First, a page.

Mom cared for Dad when his health began to fail, she advocated for him with his grossly incompetent doctors, and she kept watch over Dad until his dying day.  It had always been crystal-clear to me how much she loved him despite his severe mental illness.

My Mom, who is nearing eighty, comes from a generation that I call the “stigma generation”.  Although she’s a freethinker in many respects, I believe she harbors stigma toward those with bipolar disorder in spite of her high intellect.

That includes me…especially me.

Part of me doesn’t blame her for being a stigmatizer, but a much bigger part of me does hold her responsible for her disparaging attitude.

The mother-daughter relationship is often one of the most deep-rooted, intense bonds that can exist.  That fact in itself explains why it’s so hard for me when she puts me down for having bipolar.  We live hundreds of miles apart, so the berating usually happens over the phone.  When she tells me that I’m  “being manic” in a belittling tone when I simply disagree with her about something, I wind up hanging up the phone on her in anger.  Nothing triggers me like my Mom when she calls me “bipolar” in a demeaning way.

Last night, when I told her I was working on my book about postpartum bipolar disorder, she said that I was “obsessive” in choosing that as my topic . (Well, maybe I am a little obsessive, but I prefer the term “focused”) She said she envisioned me writing novels.

I laughed!  Barbara Cartland I’m not!  I’ve never been a creative writer, and I never stated that’s what I wanted to do with my life.  I’ve made my peace with my choice.  I love the non-fiction realm, and I’ve been writing in that genre for over fifteen years.  All I wanted was her approval, really.  I wanted to hear her say, “Oh Dyane, I’m so proud of you.  That’s a worthy topic to write about!”, or something along those lines.

I couldn’t hold back and I told her that encouragement was what I wanted, not put-downs.  She backtracked a bit, and she conceded to me that yes, it was a good idea after all. But I knew it was really lip service from her.  I was well-aware that she didn’t want to tell her high-society friends that I was writing a bipolar-themed book.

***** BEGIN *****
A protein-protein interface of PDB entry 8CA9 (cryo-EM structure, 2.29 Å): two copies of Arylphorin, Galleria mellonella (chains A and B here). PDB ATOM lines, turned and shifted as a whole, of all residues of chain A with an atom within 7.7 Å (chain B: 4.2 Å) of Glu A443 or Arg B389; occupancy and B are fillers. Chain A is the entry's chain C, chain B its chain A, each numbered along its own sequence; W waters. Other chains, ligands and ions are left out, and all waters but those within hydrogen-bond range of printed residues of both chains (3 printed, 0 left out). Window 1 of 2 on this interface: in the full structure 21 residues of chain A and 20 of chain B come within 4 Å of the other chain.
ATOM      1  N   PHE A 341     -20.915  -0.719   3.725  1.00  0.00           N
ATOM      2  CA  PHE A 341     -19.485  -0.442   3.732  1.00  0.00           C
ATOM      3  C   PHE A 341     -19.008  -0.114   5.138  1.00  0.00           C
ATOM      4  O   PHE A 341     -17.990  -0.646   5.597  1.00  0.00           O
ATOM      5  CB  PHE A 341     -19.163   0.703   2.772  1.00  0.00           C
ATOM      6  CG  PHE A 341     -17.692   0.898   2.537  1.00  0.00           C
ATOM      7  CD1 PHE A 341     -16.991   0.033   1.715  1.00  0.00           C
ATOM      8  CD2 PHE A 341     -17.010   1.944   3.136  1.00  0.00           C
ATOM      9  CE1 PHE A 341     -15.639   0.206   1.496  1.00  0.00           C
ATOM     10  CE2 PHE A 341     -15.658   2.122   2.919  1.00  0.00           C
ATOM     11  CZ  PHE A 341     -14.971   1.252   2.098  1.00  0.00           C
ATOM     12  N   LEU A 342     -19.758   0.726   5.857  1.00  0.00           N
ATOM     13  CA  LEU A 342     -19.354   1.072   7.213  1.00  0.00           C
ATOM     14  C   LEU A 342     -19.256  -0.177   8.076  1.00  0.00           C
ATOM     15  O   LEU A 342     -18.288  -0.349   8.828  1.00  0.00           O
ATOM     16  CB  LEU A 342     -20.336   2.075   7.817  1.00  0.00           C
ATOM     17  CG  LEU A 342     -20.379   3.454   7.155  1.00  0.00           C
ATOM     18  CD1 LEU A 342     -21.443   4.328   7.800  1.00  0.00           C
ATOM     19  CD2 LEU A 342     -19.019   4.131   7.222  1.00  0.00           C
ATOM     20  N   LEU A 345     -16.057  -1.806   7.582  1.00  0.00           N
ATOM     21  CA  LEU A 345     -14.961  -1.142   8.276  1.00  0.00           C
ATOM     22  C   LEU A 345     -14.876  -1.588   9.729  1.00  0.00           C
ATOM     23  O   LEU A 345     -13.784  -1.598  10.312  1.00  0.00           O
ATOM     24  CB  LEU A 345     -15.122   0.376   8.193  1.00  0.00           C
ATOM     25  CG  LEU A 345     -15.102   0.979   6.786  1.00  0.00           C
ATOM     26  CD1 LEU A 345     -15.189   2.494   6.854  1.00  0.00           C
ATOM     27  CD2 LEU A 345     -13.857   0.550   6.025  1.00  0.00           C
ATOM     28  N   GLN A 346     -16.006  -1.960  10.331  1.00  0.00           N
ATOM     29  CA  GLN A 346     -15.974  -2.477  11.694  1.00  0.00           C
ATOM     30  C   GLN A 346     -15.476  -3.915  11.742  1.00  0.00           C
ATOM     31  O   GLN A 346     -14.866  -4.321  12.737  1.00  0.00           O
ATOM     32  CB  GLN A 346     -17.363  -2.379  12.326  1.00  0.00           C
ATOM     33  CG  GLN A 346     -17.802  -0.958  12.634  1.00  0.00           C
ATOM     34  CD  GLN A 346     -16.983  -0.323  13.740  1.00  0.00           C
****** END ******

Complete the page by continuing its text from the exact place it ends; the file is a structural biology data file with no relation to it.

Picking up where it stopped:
“Is this a memoir?”  she inquired.

“Well, uh, yes.” I replied.  (It’s half-memoir, half-other stuff, but I didn’t want to get into detail with her just then.)

“Am I going to be in it?” she asked.  I knew I couldn’t lie to her about that question.  I had been worried that if I told her about my project, she’d freak out at any mention of her, even a superficial one.

“Well yes, just a little.  It’s mainly about me and Dad.” I  back-pedaled.  To my surprise and relief, my brief explanation soothed her for the time being.

“Well, you’re going to write about what you want, aren’t you?” she retorted a tad haughtily.

Uh-oh, I thought, this could go south real quick.

“Yes, but it’s a good thing.” I replied reassuringly.

Mom’s storm clouds were averted for the time being, and I could take a deep breath. When my Mom had a tempter tantrum, it made my two little girls’ explosions seem like gentle burbles in a stream.

I can condemn my Mom all I want, but I can’t imagine what it must be like to have a child with bipolar disorder and I want to step up my empathy.  The jury is not out on either of my girls as far as whether or not they have inherited the genetics for bipolar.  I’ve read various reports that children could have between a 15-30% chance of inheriting bipolar disorder if one parent has bipolar.

All I can do is learn from my mistakes that I’ve experienced with my Mom, and (this is the hardest thing for me to do by far) accept that it is likely she will never change her attitude towards bipolar disorder as far as I’m concerned.   Stigma is so insidious, and if you’ve harbored stigma towards mental illness for almost eighty years, it’s unlikely to disappear.  I try to be a positive person, and the phrase “Never say never” comes to mind, but unless there’s a cure for bipolar disorder, I’ll most likely always be damaged goods in her eyes.